Alcohol and tolerance are usually part of the same conversation. Tolerance refers to the amount of alcohol someone can drink before they begin to feel “buzzed” or “drunk”, which are terms for alcohol intoxication.
So when someone becomes intoxicated, some symptoms they may experience include:
- Difficulty forming thoughts
- Excessive tiredness or fatigue
- Nausea and vomiting
- Slow or difficult breathing
- Slurred speech
- Stomach pain
When people drink to feel drunk, they often drink more than is considered safe.
Safe consumption of alcohol means no more than two drinks daily for a man for men under the age of 65 and no more than 14 drinks per week. For women and men over 65, safe drinking means one drink per day and no more than seven drinks in a week.
Drinking any more than these amounts is considered heavy drinking and can have negative impacts on one’s health.
What Is High Alcohol Tolerance?
Having a high alcohol tolerance means that someone has to drink more alcoholic drinks to feel the same level of intoxication as another person. Tolerance levels vary from person to person.
High alcohol tolerance can be dangerous because regardless of how alcohol makes a person feel, the number of drinks is what determines the health consequences.
It does not matter if someone drinks a large amount of alcohol (for example, eight drinks in one night), and does not feel drunk. They still drank eight drinks and they will have health consequences regardless of how intoxicated they became.
Genetics and Alcohol Tolerance
Genetics is the most important factor in determining how quickly a person metabolizes alcohol and what their baseline tolerance is.
The metabolism of alcohol is complex and is different for everyone. Multiple organ systems like the kidneys, livers, and skin are involved in removing alcohol from the body. For example, the liver requires multiple enzymes to deactivate alcohol and make it ready for the kidney to remove.
Regardless of genetics, tolerance can be increased by heavy and chronic drinking. Studies have shown a significant increase in enzymes that metabolize alcohol after just four days of drinking alcohol.
Gender and Alcohol Tolerance
Women are more vulnerable to the intoxicating effects of alcohol, and this is reflected in the recommendations of one drink per day for women or two drinks per day for men. Women have less body water than men of similar weight, so their blood has a higher concentration of alcohol when they drink the same amount as a man.
A woman who drinks as much as a man will feel less intoxicated, meaning they have a lower tolerance. This decreased tolerance may protect them from drinking as much as a man of similar weight.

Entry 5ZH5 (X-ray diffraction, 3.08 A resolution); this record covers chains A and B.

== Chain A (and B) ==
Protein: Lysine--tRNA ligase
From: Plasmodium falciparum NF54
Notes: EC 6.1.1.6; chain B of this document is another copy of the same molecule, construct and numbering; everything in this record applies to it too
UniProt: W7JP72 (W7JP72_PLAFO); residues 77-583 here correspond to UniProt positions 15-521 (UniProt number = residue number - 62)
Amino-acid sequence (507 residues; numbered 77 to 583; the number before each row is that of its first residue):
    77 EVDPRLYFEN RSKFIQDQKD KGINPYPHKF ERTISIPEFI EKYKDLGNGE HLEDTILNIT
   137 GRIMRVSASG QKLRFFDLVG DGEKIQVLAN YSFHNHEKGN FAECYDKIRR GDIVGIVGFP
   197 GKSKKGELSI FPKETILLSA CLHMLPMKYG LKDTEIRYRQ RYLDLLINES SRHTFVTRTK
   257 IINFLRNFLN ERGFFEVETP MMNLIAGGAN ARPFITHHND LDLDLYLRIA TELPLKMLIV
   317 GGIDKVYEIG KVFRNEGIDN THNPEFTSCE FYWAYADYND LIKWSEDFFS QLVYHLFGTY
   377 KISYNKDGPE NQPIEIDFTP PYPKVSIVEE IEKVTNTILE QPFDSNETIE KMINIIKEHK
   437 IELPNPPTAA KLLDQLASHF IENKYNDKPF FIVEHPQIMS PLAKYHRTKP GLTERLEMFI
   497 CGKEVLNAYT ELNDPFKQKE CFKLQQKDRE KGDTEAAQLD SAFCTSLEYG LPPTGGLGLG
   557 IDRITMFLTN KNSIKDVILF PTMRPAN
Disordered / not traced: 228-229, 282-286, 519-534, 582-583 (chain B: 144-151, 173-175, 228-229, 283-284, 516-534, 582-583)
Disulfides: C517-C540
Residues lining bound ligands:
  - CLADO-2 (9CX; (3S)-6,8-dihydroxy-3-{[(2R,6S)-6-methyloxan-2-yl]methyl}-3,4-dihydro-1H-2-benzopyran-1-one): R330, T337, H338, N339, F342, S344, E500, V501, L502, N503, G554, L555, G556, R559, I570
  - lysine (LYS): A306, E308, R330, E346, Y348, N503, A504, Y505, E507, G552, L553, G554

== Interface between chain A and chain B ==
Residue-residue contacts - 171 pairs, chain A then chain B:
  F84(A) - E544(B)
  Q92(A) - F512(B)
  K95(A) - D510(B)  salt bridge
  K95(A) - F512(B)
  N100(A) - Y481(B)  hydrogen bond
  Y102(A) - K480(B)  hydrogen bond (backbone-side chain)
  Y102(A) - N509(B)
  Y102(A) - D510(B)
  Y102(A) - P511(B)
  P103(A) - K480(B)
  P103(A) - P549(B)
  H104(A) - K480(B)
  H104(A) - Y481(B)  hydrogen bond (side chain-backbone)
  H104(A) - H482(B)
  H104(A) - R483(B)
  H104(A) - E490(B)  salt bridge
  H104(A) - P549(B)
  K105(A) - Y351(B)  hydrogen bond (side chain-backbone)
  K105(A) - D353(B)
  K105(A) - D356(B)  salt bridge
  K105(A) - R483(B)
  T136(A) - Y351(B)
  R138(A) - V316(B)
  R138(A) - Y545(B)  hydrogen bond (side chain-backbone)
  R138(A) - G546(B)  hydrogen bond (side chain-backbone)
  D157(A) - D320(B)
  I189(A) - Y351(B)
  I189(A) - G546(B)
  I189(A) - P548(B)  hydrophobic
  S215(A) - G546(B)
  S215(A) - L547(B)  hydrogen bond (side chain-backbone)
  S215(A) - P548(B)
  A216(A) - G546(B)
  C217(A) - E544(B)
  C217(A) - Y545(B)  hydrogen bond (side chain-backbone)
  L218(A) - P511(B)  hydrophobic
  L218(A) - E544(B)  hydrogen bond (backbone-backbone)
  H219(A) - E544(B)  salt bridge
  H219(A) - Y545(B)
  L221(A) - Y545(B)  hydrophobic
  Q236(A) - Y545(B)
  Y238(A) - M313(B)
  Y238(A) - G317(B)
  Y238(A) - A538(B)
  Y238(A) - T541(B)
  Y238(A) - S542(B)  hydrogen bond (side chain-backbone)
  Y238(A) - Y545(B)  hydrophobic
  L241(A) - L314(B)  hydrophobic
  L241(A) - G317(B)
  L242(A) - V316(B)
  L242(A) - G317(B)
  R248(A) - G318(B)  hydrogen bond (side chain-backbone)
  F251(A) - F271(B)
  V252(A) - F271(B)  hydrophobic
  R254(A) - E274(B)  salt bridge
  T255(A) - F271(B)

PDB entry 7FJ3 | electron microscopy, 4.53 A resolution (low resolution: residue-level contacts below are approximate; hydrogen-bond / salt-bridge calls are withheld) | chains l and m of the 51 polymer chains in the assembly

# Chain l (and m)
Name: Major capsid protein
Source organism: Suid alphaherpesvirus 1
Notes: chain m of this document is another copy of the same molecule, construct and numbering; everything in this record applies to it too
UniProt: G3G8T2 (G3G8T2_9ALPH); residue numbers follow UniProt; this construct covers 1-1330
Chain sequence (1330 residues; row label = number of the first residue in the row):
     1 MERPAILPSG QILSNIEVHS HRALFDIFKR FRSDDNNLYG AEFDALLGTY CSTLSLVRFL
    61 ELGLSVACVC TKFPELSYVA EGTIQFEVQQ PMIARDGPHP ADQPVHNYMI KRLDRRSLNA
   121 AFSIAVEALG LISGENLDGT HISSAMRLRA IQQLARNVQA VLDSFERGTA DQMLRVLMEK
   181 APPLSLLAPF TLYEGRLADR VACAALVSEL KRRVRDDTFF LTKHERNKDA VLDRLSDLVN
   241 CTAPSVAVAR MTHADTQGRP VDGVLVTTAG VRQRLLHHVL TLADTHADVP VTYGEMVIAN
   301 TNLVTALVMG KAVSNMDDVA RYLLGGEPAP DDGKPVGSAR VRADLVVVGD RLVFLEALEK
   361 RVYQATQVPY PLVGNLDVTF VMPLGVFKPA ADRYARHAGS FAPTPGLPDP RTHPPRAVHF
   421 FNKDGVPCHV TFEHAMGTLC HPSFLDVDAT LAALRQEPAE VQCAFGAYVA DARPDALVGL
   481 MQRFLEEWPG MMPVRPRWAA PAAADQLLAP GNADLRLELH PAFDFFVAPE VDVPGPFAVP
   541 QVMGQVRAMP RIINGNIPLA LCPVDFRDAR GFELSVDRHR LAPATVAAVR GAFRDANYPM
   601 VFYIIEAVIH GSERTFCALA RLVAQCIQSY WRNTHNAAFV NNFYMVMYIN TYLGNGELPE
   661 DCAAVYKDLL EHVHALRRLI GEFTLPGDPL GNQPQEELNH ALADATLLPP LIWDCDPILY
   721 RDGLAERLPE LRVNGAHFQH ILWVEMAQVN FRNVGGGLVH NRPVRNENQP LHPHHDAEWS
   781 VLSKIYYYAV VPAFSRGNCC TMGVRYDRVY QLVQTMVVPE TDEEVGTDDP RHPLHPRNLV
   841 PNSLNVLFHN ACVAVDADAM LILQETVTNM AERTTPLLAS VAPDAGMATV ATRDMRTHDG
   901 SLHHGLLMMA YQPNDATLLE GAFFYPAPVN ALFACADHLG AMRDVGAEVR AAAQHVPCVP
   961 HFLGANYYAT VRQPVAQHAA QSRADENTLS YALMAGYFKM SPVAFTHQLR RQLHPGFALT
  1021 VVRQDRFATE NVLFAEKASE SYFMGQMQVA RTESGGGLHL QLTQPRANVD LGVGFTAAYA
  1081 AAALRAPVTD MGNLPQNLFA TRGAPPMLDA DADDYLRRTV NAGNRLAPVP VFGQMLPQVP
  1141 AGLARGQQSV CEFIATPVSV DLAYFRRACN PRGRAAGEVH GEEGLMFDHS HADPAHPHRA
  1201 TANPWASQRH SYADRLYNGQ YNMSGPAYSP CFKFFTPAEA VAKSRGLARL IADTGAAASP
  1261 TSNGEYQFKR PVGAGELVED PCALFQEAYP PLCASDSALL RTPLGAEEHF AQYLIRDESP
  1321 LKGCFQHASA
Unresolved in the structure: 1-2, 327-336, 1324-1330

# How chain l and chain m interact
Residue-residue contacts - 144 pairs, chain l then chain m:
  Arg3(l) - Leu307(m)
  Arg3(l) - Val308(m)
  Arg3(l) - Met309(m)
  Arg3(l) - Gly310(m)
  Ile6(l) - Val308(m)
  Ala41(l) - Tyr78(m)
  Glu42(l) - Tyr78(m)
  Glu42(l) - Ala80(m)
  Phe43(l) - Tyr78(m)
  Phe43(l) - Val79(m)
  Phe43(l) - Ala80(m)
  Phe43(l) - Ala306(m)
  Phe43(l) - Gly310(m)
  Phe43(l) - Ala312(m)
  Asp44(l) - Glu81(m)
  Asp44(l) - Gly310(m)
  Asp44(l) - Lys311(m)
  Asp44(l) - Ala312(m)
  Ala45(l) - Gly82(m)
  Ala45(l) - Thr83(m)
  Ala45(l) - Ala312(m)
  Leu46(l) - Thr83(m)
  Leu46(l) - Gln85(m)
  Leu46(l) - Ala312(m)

By contrast, men tend to have higher tolerances and may drink more to feel drunk.
Hair Color and Alcohol Tolerance
Hair color has not been shown to have a link with alcohol tolerance, though some sources may make this false claim.
The belief may stem from the idea that people with lighter eyes tend to have lighter hair. There is weak evidence that people with light eyes have a higher tendency to abuse alcohol.
Eye Color and Alcohol Tolerance
Some studies have shown that alcohol abuse problems may be greater in individuals with light eyes compared to individuals with dark eyes.
These types of studies should be taken with a grain of salt, however, because some only tested caucasian individuals who are in the prison system. Since the sample was not a random sample from the broader population, the study may be prone to selection bias. Also, the effects seen were small and only mentioned alcohol abuse, not tolerance.
Despite the initial weak evidence, a newer study from 2015 may have replicated the results in a broader population. So, while alcohol abuse could be higher in people with light-color eyes, we do not know if that is linked to tolerance.
Weight and Alcohol Tolerance
Weight has been linked to increased alcohol tolerance, with people reporting that they feel significantly drunker after losing weight.
A person’s weight makes a difference because alcohol is more distributed throughout heavier bodies. An amount of alcohol will not cause the blood-alcohol content (BAC) to rise as much in a heavy person compared to how the same amount could affect a lighter person.
Age and Alcohol Tolerance
Alcohol tolerance decreases with age.
As people get older, the distribution of weight shifts from water-based cells to fat-based cells. Since high water content dilutes alcohol, it tends to lower BAC.
Therefore, as people age, the intoxicating effects of alcohol become more noticeable. Since a person becomes intoxicated more easily with age, this may decrease how much they drink over time.
The Complications of a Higher Alcohol Tolerance
It might sound more desirable to have a high alcohol tolerance, but it is not. Someone with high tolerance needs to drink more alcohol to feel the same effects, and if they are drinking to get drunk, this may cause them to drink dangerous amounts of alcohol.
Some examples of the negative impacts of having a high tolerance to alcohol include:
- Being legally drunk without realizing it
- Liver and kidney problems
- Being prone to drink heavily
If you or a loved one struggle with alcohol consumption, help is available. Contact The Recovery Village to speak with a representative about how professional addiction treatment can help. Take the first step toward a healthier future, call today.
Bassett, Jonathan; et al. “Eye Color Predicts Alcohol Use in Two Archival Samples.” 2001. Accessed Sept 12, 2019.
MayoClinic. “Alcohol: Weighing risks and potential benefits.” 2018. Accessed September 12, 2019.
Medline Plus. “Ethanol Poisoning: MedlinePlus Medical Encyclopedia.” 2016. Accessed 2019.
Sulovari, Arvis; et al. “Eye Color: A Potential Indicator of Alcohol Dependence Risk in European Americans.” American Journal of Medical Genetics, 2015. Accessed September 12, 2019.